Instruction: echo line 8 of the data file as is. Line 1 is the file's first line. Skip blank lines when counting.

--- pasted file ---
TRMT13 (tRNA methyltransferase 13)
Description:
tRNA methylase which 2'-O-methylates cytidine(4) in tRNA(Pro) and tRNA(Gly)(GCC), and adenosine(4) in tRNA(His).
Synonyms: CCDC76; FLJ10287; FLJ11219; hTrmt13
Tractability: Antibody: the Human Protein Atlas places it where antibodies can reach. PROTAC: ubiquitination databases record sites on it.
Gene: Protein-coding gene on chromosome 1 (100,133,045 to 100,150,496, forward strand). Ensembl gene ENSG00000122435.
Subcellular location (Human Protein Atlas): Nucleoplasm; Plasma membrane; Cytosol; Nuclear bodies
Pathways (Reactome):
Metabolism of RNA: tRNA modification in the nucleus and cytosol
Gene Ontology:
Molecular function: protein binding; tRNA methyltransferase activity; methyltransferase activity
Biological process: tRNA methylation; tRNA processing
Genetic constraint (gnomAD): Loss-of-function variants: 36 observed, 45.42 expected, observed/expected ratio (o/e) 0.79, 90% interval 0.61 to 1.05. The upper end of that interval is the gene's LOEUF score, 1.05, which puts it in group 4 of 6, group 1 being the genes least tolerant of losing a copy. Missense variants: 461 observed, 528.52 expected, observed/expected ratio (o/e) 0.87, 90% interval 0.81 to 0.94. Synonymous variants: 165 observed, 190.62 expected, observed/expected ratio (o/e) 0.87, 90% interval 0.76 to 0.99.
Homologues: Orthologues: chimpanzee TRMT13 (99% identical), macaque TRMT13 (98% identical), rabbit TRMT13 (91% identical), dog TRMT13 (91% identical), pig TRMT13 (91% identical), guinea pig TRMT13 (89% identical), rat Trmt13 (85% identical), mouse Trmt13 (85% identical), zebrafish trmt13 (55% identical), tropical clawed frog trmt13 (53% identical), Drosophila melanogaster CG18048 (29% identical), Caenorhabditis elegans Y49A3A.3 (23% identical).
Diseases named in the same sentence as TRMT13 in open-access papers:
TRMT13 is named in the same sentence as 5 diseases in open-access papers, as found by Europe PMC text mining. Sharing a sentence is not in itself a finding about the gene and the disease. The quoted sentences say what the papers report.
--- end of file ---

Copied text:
Pathways (Reactome):